A Guide To SSL Changes – What It Means For Your Website
In today’s ever-changing online environment, it’s pivotal that businesses stay up to date with Google’s best practices to ensure they stay competitive in their respective online markets. With Google being the most commanding and influential company on the internet, it’s necessary for them to keep up with all the threats and opportunities that the internet presents. As a result, Google releases a myriad of updates yearly: new features, bug fixes, and the majority associated with the very secretive Google search ranking algorithm.
What is essential though, is that all online companies that use Google-related services (essentially every online organisation), understand considerable changes that may alter their SEO, performance, and ultimately their bottom-line. The internet is in a continuous state of change, so online enterprises must be versatile and accustom to new Google updates as soon as possible to ensure they aren’t negatively impacted by these new releases.
The most important Google update that has recently affected online businesses pertains to Google Chrome v62, which was released in October of this year. The Google Chrome web browser is used by virtually 50% of all online users, so it’s exceedingly important that online companies incorporate the necessary changes as quickly as possible if they hope to reduce any unfavourable implications.
What has changed in Google Chrome v62?
In the Google Chrome v62 update, Google has revised the way in which it marks non-secured (HTTP) pages. If a non-secured (HTTP) page keeps passwords and credit card information (which is stored in a plain text file), they are susceptible to phishing sites that can basically steal this information from customers that wrongly believe they are giving their personal information to a legit business. The Google Chrome browser will start marking any text input field and web address bar as ‘NOT SECURE’ for HTTP pages.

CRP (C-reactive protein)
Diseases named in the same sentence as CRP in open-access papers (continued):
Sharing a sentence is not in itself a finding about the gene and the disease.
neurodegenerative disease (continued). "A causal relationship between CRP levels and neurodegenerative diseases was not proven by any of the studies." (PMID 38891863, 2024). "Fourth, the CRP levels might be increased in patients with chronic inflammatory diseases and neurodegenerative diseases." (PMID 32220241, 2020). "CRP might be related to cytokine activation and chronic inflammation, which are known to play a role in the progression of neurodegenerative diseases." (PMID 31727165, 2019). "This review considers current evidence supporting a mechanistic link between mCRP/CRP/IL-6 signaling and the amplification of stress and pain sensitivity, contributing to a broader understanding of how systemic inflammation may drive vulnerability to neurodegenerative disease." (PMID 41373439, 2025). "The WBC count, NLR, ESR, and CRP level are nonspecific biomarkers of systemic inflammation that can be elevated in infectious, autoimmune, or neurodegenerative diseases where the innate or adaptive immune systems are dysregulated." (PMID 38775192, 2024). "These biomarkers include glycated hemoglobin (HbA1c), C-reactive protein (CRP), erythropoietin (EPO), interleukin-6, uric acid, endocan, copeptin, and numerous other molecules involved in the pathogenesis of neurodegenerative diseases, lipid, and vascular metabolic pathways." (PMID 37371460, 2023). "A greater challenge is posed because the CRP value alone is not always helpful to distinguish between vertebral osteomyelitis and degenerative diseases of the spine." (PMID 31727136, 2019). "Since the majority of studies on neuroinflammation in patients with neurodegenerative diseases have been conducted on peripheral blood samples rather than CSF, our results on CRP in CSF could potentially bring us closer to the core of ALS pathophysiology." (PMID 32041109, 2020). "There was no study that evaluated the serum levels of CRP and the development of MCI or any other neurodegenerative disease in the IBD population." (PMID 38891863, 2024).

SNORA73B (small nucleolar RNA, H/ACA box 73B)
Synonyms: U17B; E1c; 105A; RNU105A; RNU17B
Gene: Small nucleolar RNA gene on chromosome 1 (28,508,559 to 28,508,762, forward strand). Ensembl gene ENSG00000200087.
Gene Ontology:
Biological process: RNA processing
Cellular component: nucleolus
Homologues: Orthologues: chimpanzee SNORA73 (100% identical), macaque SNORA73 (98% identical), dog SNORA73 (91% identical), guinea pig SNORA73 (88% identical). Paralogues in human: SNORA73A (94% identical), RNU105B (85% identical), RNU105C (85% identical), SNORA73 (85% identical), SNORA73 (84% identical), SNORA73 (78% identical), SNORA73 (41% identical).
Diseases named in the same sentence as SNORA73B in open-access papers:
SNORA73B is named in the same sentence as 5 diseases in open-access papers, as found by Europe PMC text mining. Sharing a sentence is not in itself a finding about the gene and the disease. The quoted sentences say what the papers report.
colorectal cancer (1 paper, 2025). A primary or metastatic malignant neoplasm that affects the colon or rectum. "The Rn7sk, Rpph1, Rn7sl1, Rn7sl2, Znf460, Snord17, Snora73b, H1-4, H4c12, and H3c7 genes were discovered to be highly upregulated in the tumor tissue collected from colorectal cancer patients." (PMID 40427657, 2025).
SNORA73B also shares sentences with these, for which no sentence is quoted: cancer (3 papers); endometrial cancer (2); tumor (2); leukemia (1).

This change will surely have a bearing on millions of websites around the world. Before the change, many non-secured websites weren’t impacted by phishing attacks simply because they didn’t have a public-facing member login, and chose PayPal or other offsite payment processors to accept online payments. Now, however, all websites will need to start securing their web pages given that users will become frightened of falling victim to harmful attacks if they enter personal information into fields marked boldly as ‘NOT SECURE’.
How to make web pages secure?
For online businesses that want to secure their formerly non-secured (HTTP) web pages, they must encrypt the information being distributed between their customers and their web server by incorporating an SSL certificate. Google are naturally pushing for a more secure internet than ever before, and they’ve opted for SSL encryption as a vehicle to do this. For website owners who wish to enable HTTPS on their web servers, here is an informative guide: https://developers.google.com/web/fundamentals/security/encrypt-in-transit/enable-https?hl=en. The following link is an additional guide on how to avoid the ‘NOT SECURE’ warning in Google Chrome which is intended for website developers: https://developers.google.com/web/updates/2016/10/avoid-not-secure-warn.
What this means for online businesses?
The recent Google update implies that HTTPS and SSL encryption will become the norm across all web pages on the net. In time, each online enterprise will have to secure their web pages using SSL encryption whether they like it or not, or users will simply choose a competitor that does.
What this also signifies is that not all websites using SSL encryption should be trusted, and there will be a notable increase in phishing sites using HTTPS also. Phishing sites can simply use fabricated SSL certificates to circumvent the ‘NOT SECURE’ warning by Google Chrome and make their websites appear genuine. This will make the differentiation between phishing sites and real websites more challenging than ever. Online companies that use an Extended Validation Certificate (EV SSL) will be the most trusted websites on the net considering that it will be exceptionally difficult for phishing sites to copy the authenticity that EV SSL provides.
Making all websites employ SSL certificates to prove their authenticity will only increase the amount of phishing sites that do the same. At the end of the day, however, SSL encryption will gradually become compulsory, so if you need any assistance in securing your website with SSL encryption, talk with the digital specialists at Internet Marketing Experts Newcastle by calling 1300 595 013, or visit their website for more information: http://www.internetmarketingexpertsnewcastle.com.au